Sunday, 24 January 2016

Sanderlings, DBO Report & Park Wood

Lade - mild, grey, misty, dripping wet - A couple of grim old days of weather with low cloud and fog soaking the landscape typical of a maritime island. Birdwise there was little change on the local patch, or across the peninsula for that matter, judging from the lack of tweets over the weekend.
However, a full circuit this morning did turn up the first 2 Stonechats of the year, a redhead Smew on north lake, an increase in Teal numbers to 550 and a Woodcock inadvertently flushed from the sand dunes at Greatstone. On the walk back the tide was racing in so we settled down opposite the Tavern to watch one of my favourite waders edge closer and closer until the sea lapped our feet. 
  Sanderlings are full of energy, like small clockwork toys scurrying along the tideline picking up marine morsels, and then in an instant roosting in tight flocks. Being of high Arctic origin and rarely encountering humans (lucky old them) Sanderlings often appear fearless and confiding; even with a small brown dog eyeing their every move (he never moved a muscle even when they were 5 yards away). I could watch them all day, and listen to their liquid contact call; infact an hour soon past and it was only that my rear end was getting damp (onset piles and all...) that we moved on.

                               Sanderlings, and a Dunlin, Greatstone Beach

                                Woodcock flusher
Dungeness Bird Observatory 2014 Report
I`m aware the info is all on line at the click of a mouse, but being old school I still prefer a summary of the year in the printed format, as produced in fine style by DBO. As always there`s lots to saviour here for Dungeness aficionados in this latest report which not only covers birds, but also the full gambit of fauna from mammals to moths and even a new hoverfly for Kent in between. A centre piece selection of photographs comprises some stunning images through the year, none more so than the extraordinary pic of a Swallow x House Martin hybrid. There is also an obituary to the late Mary Waller by Jim Flegg.
  However, the bulk of the report concerns birds with the systematic list summarising sightings, numbers and trends in the traditional manner, some of which are depressingly familiar such as the paucity of many of our summer migrants; there was only one record of an autumn Turtle Dove, can you believe. On the plus side though, egrets, herons and the like are well represented.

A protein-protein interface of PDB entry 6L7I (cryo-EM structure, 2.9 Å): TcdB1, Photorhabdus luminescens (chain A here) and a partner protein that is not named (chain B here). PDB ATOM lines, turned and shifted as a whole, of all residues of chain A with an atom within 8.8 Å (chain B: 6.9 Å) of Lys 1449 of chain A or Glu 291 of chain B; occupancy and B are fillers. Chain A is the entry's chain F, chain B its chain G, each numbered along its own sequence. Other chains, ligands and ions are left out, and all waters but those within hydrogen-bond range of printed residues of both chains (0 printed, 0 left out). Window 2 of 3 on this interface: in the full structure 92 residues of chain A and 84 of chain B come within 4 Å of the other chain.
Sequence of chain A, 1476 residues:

But fear not there was still plenty to celebrate in 2014, including three memorable birding events. In April an unprecedented arrival of Black-winged Stilts on the bird reserve was followed by an incredible tally of 105 Pomarine Skuas on May Day, which being a Bank Holiday was enjoyed by many observers; a flock of 12 gorgeous `spooners`, ponderously passing up-Channel, and within the cardinal buoy, are permanently etched on my memory bank. Having already said how poor the return passage was in general for land birds, one migrant that did buck the downward trend was Ring Ouzel when hundreds were grounded across the trapping area and around the moat, by the weather gods, in mid-October.
  For gull-lovers there is much to glean from this report including masses of data on ringed birds and their origins; while most of us will weep at the all too brief appearances of Ross`s and Audouin`s Gulls...
  So, plenty to read and ruminate over, and if you haven't got a copy, the 2014 Dungeness Bird Observatory Report is available from the Obs (£9.25, inc p&p) or in the Visitor Centre at the RSPB reserve. 

Park Wood, Appledore - This semi-natural deciduous woodland, a remnant of the old Orlestone Forest that once straddled the Low Weald is currently owned and managed by Kent County Council with open access to the general public. Past conservation work has included rotational coppicing, to the benefit of Nightingales, Garden Warbler and a host of woodland flowers and their associated insects. It is a particularly good wood for a wide range of resident birds as diverse as Tawny Owl and Treecreeper.
  However, KCC are considering selling Park Wood which may have implications for access. Currently it is an important amenity & leisure open space serving Appledore, Woodchurch and the surrounding area, as well as visitors to the villages.
Time is short to lodge any objection. Written objections must be made BEFORE 1st February to
Councillor Mike Hill, Kent County Council, County Hall, Maidstone, Kent, ME14 1XX,
Or M. Hill, Millican, Woodchurch Road, Tenterden, Kent TN30 7AD
Or email: There is also a petition in Appledore Stores, please sign it.
Local Press have been informed and they are visiting the woods at noon on Monday 25th January for a photo shoot of anyone who is protesting. If at all possible please attend. A crowd will have more impact. Most of us will have enjoyed these marvellous woods at sometime, whether birding, dog walking or just admiring the bluebells and anemones. Please don’t let this important local resource be lost.
Thanks to Bernard Boothroyd for flagging this up.

                                Park Wood, Appledore in full spring pomp

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